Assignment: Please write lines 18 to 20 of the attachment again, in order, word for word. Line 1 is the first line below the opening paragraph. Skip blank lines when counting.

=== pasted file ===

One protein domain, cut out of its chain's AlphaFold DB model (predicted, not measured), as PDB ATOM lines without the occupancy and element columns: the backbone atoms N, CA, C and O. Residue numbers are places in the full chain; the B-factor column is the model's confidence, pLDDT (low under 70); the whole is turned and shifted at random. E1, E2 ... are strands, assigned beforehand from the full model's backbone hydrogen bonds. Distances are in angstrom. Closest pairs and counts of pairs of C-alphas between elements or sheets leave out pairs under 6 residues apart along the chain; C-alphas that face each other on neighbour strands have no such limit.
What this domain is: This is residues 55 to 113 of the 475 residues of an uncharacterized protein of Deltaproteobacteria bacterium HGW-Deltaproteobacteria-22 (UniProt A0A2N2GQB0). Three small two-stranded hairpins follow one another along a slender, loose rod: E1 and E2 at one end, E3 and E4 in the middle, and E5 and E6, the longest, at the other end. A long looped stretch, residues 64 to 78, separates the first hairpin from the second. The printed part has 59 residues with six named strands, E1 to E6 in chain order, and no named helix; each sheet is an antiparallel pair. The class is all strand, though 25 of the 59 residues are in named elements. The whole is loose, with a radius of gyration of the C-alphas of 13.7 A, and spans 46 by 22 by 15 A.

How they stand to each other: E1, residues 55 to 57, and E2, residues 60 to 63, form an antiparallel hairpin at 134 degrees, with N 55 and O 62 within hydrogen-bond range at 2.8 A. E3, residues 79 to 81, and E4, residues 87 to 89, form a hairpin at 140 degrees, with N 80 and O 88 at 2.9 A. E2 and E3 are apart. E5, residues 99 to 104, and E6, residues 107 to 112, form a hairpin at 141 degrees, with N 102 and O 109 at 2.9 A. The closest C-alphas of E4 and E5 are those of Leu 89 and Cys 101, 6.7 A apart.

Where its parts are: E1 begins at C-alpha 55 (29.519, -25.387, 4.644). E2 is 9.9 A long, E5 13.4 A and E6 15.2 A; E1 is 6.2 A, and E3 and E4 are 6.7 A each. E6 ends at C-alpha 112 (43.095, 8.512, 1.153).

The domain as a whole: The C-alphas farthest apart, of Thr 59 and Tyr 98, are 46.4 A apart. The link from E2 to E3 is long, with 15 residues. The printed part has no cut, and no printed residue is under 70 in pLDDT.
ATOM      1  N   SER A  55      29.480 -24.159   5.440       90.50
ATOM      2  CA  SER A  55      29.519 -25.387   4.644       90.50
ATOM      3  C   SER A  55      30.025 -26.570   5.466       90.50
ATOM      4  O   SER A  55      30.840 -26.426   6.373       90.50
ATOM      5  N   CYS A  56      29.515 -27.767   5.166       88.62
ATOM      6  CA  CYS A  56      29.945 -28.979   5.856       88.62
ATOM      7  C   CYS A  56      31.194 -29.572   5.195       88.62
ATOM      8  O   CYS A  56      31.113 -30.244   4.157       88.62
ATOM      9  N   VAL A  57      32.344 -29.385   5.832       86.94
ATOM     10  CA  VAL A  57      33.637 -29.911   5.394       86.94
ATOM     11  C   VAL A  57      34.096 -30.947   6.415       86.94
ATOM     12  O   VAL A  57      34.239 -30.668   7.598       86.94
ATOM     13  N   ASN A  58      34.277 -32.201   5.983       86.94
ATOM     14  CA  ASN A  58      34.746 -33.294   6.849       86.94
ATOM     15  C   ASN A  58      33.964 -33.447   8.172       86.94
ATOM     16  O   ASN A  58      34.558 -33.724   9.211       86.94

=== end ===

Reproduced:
ATOM     14  CA  ASN A  58      34.746 -33.294   6.849       86.94
ATOM     15  C   ASN A  58      33.964 -33.447   8.172       86.94
ATOM     16  O   ASN A  58      34.558 -33.724   9.211       86.94